The steel plant sprawls over 11 square kilometers (4 square miles) in the otherwise Russian-held city. The soldiers who left were given pat-down searches, loaded onto buses accompanied by Russian military vehicles, and taken to two towns controlled by Moscow-backed separatists. More than 50 of the fighters were seriously wounded, according to both sides.

Vyacheslav Volodin, speaker of the lower house of the Russian parliament, said without evidence that there were “war criminals” among the plant defenders and that they should not be exchanged but tried.

Ukraine highlighted the role that the Azovstal fighters played in boosting Ukrainian morale and tying up Russian forces who couldn’t be deployed elsewhere.

Ukraine Deputy Defense Minister Hanna Maliar heaped praise on the fighters and said it been impossible to liberate them “by military means.”

“Mariupol’s defenders have fully accomplished all missions assigned by the commanders,” she said.

Oleksandr Danylyuk, a Ukrainian former national security chief and finance minister, told the BBC that because Ukrainian forces were unable to reach the plant, the negotiated evacuation to Russian-controlled territory had been “the only hope” for Azovstal’s defenders.

A full negotiated withdrawal could save lives on the Russian side, too, sparing its troops from what almost certainly would be a bloody battle to wrest the labyrinth-like plant from Ukrainian control. The withdrawal could also work to Moscow’s benefit by taking the world’s attention off the suffering in Mariupol.

Retired French Vice Adm. Michel Olhagaray, a former head of France’s center for higher military studies, said Azovstal’s fall would be more of a symbolic boost for Russia than a military one, since “factually, Mariupol had already fallen.”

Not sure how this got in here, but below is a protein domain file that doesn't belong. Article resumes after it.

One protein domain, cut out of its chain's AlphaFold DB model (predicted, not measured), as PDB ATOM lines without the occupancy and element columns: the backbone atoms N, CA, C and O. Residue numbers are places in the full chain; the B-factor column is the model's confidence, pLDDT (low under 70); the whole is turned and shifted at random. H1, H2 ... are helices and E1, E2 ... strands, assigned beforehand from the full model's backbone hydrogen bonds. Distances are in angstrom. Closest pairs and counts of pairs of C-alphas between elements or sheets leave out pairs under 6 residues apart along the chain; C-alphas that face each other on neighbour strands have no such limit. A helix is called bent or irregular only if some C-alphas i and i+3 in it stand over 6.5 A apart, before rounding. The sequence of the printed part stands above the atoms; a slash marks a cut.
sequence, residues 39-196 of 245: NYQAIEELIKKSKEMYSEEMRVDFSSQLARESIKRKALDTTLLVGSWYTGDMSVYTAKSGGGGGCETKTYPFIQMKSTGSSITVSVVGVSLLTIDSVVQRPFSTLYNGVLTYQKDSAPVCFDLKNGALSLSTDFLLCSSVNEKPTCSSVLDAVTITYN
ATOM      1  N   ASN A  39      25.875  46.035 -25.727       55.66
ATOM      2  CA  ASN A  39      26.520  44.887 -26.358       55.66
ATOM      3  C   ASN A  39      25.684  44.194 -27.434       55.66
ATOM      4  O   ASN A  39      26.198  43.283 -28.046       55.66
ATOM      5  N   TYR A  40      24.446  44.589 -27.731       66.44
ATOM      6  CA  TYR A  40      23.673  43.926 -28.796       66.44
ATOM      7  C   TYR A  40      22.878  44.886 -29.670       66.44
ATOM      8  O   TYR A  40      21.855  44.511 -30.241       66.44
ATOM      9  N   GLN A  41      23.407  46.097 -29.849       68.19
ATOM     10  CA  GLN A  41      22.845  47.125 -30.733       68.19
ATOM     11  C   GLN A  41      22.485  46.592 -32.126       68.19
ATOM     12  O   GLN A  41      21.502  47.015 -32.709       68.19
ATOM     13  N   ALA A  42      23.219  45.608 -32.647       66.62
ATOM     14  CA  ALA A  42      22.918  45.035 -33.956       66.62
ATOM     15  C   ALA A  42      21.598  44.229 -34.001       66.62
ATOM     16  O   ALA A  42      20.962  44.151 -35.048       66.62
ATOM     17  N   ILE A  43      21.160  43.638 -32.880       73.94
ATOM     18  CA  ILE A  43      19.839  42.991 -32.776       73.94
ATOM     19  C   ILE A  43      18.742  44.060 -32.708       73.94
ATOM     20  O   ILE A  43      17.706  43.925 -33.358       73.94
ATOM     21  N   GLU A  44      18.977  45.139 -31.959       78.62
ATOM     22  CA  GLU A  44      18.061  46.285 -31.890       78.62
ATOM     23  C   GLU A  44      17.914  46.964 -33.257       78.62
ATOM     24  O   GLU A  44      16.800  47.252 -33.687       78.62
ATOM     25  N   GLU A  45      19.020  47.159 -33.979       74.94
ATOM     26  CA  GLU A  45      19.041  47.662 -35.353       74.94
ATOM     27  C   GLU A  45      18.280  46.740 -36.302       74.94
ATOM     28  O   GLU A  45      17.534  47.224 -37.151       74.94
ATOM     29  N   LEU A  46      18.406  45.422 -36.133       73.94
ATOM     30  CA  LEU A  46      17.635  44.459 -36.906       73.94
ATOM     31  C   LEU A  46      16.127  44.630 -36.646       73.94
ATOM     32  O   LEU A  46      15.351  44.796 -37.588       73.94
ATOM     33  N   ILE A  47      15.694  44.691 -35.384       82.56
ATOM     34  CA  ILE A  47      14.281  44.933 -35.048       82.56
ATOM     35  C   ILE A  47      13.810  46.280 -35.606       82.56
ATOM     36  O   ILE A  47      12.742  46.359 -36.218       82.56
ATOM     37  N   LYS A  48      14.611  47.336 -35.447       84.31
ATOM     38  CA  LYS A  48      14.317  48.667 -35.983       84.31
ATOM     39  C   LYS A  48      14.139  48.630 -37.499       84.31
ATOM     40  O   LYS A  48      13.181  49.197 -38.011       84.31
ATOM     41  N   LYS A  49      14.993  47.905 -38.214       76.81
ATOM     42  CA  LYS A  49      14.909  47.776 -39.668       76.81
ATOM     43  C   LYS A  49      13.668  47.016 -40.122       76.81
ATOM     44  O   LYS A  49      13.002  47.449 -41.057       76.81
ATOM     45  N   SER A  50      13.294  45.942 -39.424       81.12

“Now Putin can claim a ‘victory’ in the Donbas,” Olhagaray said.

But because the Azovstal defenders’ “incredible resistance” tied down Russian troops, Ukraine can also claim that it came out on top.

“Both sides will be able take pride or boast about a victory – victories of different kinds,” he said.

While the focus of the fighting has shifted eastward in the Donbas, that, too, has turned into a slog.

Strikes have also occasionally hit other areas of the country. The western city of Lviv was rocked by loud explosions early Tuesday. Witnesses counted at least eight blasts. The sky west of the city, which was under an overnight curfew, was lit up by an orange glow.

The governor of the Lviv region, Maksym Kozytskyy, said Russian strikes targeted railroad and military facilities around Yavoriv, west of the city.

The Yavoriv area, which is just a short drive from the Polish border, has been the target of previous Russian strikes apparently aimed at slowing the flow of weapons and other supplies coming from Western countries. A Russian strike in March also killed 35 people at Yaroviv military training base.


McQuillan and Yuras Karmanau reported from Lviv, Ukraine. Mstyslav Chernov and Andrea Rosa in Kharkiv, Elena Becatoros in Odesa and other AP staffers around the world contributed.


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MAY 17, 2022